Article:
This is not to say everyone plays by the rules and, of course, alcohol reduces our inhibitions. I have seen several pictures and videos of people outside city centre bars drunk and not socially distancing.
However, we must be wary of our cognitive biases when looking at images like this. Availability bias is when we will overestimate the likelihood of events with greater availability, i.e. we see a group of people outside a city centre bar drunk and not adhering to social distancing and we assume that is happening in pubs, bars and restaurants across the land. ONS data suggests there are 39,130 pubs and bars in the UK. The vast majority of these pubs will not have had anything like this happen in or outside of their premises. For restaurants, which have a natural turnover of customers, it seems unlikely that drunk people are regularly getting out of hand after 10pm.
A curfew at a specific time forces people out of all venues at the same time. This may have had unintended consequences of grouping people together outside of a managed environment where enforcement of social distancing is more challenging – the streets or public transport. It may also lead to people continuing to socialise in private settings.
I do not have data on these potential unintended consequences and I am wary of making assumptions given what I have already said. However, I do believe that people’s behaviour in their own homes could be less observant than when under surveillance in a public venue. With everyone being forced back to their homes, and with the festive period approaching, are people going to try to have gatherings hoping that their neighbours are either not very observant or bothered?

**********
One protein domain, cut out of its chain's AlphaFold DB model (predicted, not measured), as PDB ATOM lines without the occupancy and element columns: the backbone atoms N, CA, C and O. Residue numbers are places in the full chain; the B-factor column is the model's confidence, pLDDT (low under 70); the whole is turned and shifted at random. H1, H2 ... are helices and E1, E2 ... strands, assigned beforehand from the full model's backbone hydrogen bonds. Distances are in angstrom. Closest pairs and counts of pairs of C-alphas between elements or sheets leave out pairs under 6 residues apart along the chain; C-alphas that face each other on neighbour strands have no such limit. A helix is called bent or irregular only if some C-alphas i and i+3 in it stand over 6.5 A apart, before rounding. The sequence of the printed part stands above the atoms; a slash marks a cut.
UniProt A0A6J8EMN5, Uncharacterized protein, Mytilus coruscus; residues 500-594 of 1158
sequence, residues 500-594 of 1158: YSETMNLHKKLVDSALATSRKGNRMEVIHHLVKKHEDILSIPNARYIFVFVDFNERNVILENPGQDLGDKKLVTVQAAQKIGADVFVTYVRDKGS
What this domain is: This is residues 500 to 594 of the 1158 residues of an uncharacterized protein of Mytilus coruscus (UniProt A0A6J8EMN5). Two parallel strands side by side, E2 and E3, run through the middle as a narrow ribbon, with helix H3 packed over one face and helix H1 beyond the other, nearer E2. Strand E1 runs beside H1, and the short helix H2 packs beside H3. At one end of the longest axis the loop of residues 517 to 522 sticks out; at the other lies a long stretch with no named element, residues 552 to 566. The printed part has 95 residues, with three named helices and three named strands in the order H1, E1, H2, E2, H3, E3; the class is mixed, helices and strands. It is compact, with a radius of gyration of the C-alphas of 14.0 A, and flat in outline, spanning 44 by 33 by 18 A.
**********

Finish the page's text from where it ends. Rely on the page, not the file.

To give you an idea of the publics’ tendency to not adhere to rules. Sage minutes state they believe just 20% of those reporting symptoms of Covid-19 in England report fully self-isolating by staying at home (Source: The Guardian).
Stricter policy is not necessarily more effective if it does not achieve its purpose or creates unintended consequences. Minutes of Sage meetings suggest they thought the curfew would have marginal effect (Source; The Independent). When pushed on what evidence the government had for imposing the 10pm curfew on the hospitality industry, government officials have been vague or used phrases such as “commonsensical” (Cabinet Minister Robert Jenrick on Sky News).
Around 3.2 million people work in the hospitality industry in the UK (Source; The Independent). The livelihoods of these people must be treated with respect. The government is facing an incredibly difficult challenge and they will be judged unfairly with the benefit of hindsight. We will only find out how effective current policy is in the weeks and months to come, but I hope the government’s recent decision will have the desired impact of reducing the number of cases, and the strain on the NHS, without other, some may argue, equally damaging impact on society.
The Long and Short
A rather lengthy blog so I’ll be brief.
Ashtead: Rents construction and industrial equipment primarily in the US. The company has a structural driver as equipment users increasingly rent rather than own equipment and its trading has held up well due to the relatively sharp recovery in the construction industry.
Biffa: A waste management company. Over the next few years Biffa will be investing a lot of their cash into energy from waste and plastic recycling projects. On its own this is an attractive area. However, this will only just offset the loss of earnings from their landfill business rolling off, meaning they are running hard to stay still with a bit of execution risk thrown in to the mix.
The securities above are shown for illustrative purposes only. Their inclusion should not be interpreted as a recommendation to buy or sell.